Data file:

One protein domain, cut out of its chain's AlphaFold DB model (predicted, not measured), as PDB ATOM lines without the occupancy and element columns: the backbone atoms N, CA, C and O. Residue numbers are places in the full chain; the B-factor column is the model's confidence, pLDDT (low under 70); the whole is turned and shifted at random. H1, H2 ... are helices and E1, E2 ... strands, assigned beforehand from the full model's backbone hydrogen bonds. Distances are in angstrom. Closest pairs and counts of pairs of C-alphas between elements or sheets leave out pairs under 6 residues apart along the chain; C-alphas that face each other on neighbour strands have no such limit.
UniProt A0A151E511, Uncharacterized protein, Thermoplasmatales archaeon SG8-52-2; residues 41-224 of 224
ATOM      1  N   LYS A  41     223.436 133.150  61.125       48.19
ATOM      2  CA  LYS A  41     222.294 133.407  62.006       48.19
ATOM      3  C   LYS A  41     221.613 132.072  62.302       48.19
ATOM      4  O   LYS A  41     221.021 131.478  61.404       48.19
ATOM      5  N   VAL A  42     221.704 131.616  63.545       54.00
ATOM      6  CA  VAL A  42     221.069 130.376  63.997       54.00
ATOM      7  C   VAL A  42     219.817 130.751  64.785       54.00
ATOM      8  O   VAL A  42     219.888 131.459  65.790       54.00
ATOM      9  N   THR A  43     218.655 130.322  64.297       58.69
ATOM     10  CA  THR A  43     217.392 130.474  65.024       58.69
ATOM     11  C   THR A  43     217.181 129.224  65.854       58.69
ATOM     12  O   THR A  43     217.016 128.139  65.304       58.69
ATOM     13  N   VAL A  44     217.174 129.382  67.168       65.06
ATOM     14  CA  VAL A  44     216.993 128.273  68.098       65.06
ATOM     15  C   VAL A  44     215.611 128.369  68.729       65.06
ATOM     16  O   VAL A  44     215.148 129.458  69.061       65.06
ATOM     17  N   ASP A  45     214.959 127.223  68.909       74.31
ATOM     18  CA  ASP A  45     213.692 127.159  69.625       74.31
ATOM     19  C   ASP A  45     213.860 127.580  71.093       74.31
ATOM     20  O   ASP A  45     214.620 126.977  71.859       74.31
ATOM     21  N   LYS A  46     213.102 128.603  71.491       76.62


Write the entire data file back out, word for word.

One protein domain, cut out of its chain's AlphaFold DB model (predicted, not measured), as PDB ATOM lines without the occupancy and element columns: the backbone atoms N, CA, C and O. Residue numbers are places in the full chain; the B-factor column is the model's confidence, pLDDT (low under 70); the whole is turned and shifted at random. H1, H2 ... are helices and E1, E2 ... strands, assigned beforehand from the full model's backbone hydrogen bonds. Distances are in angstrom. Closest pairs and counts of pairs of C-alphas between elements or sheets leave out pairs under 6 residues apart along the chain; C-alphas that face each other on neighbour strands have no such limit.
UniProt A0A151E511, Uncharacterized protein, Thermoplasmatales archaeon SG8-52-2; residues 41-224 of 224
ATOM      1  N   LYS A  41     223.436 133.150  61.125       48.19
ATOM      2  CA  LYS A  41     222.294 133.407  62.006       48.19
ATOM      3  C   LYS A  41     221.613 132.072  62.302       48.19
ATOM      4  O   LYS A  41     221.021 131.478  61.404       48.19
ATOM      5  N   VAL A  42     221.704 131.616  63.545       54.00
ATOM      6  CA  VAL A  42     221.069 130.376  63.997       54.00
ATOM      7  C   VAL A  42     219.817 130.751  64.785       54.00
ATOM      8  O   VAL A  42     219.888 131.459  65.790       54.00
ATOM      9  N   THR A  43     218.655 130.322  64.297       58.69
ATOM     10  CA  THR A  43     217.392 130.474  65.024       58.69
ATOM     11  C   THR A  43     217.181 129.224  65.854       58.69
ATOM     12  O   THR A  43     217.016 128.139  65.304       58.69
ATOM     13  N   VAL A  44     217.174 129.382  67.168       65.06
ATOM     14  CA  VAL A  44     216.993 128.273  68.098       65.06
ATOM     15  C   VAL A  44     215.611 128.369  68.729       65.06
ATOM     16  O   VAL A  44     215.148 129.458  69.061       65.06
ATOM     17  N   ASP A  45     214.959 127.223  68.909       74.31
ATOM     18  CA  ASP A  45     213.692 127.159  69.625       74.31
ATOM     19  C   ASP A  45     213.860 127.580  71.093       74.31
ATOM     20  O   ASP A  45     214.620 126.977  71.859       74.31
ATOM     21  N   LYS A  46     213.102 128.603  71.491       76.62